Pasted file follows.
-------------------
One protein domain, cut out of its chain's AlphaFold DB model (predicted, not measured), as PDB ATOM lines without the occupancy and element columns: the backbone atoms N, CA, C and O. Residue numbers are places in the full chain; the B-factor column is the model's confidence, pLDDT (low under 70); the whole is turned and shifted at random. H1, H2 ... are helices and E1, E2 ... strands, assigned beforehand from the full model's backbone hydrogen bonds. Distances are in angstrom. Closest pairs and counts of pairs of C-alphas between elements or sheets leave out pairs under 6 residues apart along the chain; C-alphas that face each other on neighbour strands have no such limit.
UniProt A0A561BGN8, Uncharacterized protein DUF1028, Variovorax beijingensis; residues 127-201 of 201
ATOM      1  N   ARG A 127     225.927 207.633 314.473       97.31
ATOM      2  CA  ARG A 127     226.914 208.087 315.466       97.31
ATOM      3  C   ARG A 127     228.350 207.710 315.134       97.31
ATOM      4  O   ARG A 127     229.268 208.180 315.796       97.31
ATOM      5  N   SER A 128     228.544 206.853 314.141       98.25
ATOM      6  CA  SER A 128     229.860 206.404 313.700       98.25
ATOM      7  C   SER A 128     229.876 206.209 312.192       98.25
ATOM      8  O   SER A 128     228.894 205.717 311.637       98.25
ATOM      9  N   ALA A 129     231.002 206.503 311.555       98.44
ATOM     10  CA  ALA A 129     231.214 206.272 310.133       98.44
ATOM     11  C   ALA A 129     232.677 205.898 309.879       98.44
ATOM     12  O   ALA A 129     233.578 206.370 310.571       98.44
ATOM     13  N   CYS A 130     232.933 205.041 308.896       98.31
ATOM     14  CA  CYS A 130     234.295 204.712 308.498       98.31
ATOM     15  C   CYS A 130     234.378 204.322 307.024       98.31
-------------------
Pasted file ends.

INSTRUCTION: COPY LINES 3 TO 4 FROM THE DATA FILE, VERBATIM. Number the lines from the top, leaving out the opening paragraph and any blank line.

ATOM      2  CA  ARG A 127     226.914 208.087 315.466       97.31
ATOM      3  C   ARG A 127     228.350 207.710 315.134       97.31